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As California authorities continue to fight to place warning labels about the risk of cancer linked to Roundup and glyphosate contained in the popular weedkiller, a new report suggests that state employees continue to spray the herbicide directly into one of the main sources drinking water for residents.
Glyphosate was added to California’s Prop 65 list a little over a year ago, which requires that Roundup warning labels be added about the risk that it is a cancer causing agent. However, Monsanto has challenged the requirement and a federal judge recently granted an injunction, while the state fights to enforce the warning label update.
While state officials continues to fight to enforce the warning label update, an investigative report by the Sacramento Bee indicates that California’s Division of Boating and Waterways has continued to spray Roundup directly into the Sacramento-San Joaquin Delta, which is a primary drinking water source for the state.
The Roundup applications are part of an ongoing effort to kill aquatic plants that are invasive species and risk choking the delta, entangling boat propellers and clogging drinking water pipes. Still, some say that if the state considers the chemical a concern, it should have ceased use. Yet the report indicates that the agency has sprayed more than 14,000 gallons of Roundup into the delta since 2010, and continues to do so, despite the Prop 65 listing.
The decision to add glyphosate to the California Prop 65 list came after the World Health Organization’s International Agency for Research on Cancer (IARC) determined that glyphosate is a probable human carcinogen in mid-2015, leading to worldwide concerns about the link between Roundup and non-Hodgkins lymphoma.
At the request of Monsanto and a number of agricultural industry groups fighting the Roundup label requirements, a California judge has placed a preliminary injunction on the label warnings, indicating that the California Attorney General has not shown that the injunction is unjust. That injunction was upheld on appeal in June, and California officials are continuing efforts to require the label for glyphosate weedkillers sold in the state.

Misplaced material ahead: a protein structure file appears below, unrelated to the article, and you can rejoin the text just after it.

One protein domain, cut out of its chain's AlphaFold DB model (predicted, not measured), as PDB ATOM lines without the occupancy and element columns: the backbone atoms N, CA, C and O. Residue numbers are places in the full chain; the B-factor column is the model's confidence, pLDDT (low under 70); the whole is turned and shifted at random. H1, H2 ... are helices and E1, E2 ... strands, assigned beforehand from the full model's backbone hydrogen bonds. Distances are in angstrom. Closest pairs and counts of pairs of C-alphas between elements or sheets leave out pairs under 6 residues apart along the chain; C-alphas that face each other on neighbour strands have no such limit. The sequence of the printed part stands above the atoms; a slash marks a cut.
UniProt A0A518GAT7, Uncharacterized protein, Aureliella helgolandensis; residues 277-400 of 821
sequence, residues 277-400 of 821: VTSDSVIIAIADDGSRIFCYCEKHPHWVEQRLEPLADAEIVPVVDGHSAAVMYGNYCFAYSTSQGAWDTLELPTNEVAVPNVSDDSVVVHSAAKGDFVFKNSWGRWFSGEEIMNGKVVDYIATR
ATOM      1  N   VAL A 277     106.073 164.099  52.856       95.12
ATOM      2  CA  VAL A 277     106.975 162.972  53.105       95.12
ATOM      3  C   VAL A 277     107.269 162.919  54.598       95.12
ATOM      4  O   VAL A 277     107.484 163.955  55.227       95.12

Critics indicate that the state is being hypocritical by pushing for the warnings in court on one hand, while dumping the weed killer into the drinking water source for 25 million people on the other. It is unclear whether the activity will stop once, and if, the herbicide carries the cancer label warning, as there is no other plan to actively combat invasive plant species in the delta.
Roundup Cancer Litigation
Thousands of Roundup lawsuits have been filed against Monsanto by farmers, landscapers, agricultural workers and other individuals diagnosed with non-Hodgkins lymphoma in recent years following regular exposure to Roundup, alleging that they may have avoided the cancer diagnosis if warnings and safety instructions had been provided by Monsanto.
Since October 2016, all federal cases have been consolidated for pretrial proceedings as part of an MDL, or multidistrict litigation, which is centralized before U.S. District Judge Vince Chhabria in the Northern District of California.
Following extensive hearings involving expert witness testimony, Judge Chhabria determined last month that the plaintiffs’ evidence on the link between Roundup and non-Hodgkins lymphoma is sufficient for the cases to proceed toward trial, rejecting a motion filed by Monsanto to dismiss the litigation.
It is now expected that a small group of federal “bellwether” trials will be prepared for early trial dates, involving representative cases that will help the parties gauge how juries may respond to certain evidence and testimony that is likely to be repeated throughout thousands of separate claims.
In California state court, the first Roundup non-Hodgkins lymphoma trial is currently underway, involving a former school groundskeeper, Dwayne Johnson, who was provided an early trial date due to his grave medical condition.
As the litigation moves forward, Monsanto continues to dismiss the cancer risk associated with their widely used weedkiller, and continues to market the product as safe, without providing consumer warnings or safety instructions that may reduce the risk of non-Hodgkins lymphoma from glyphosate.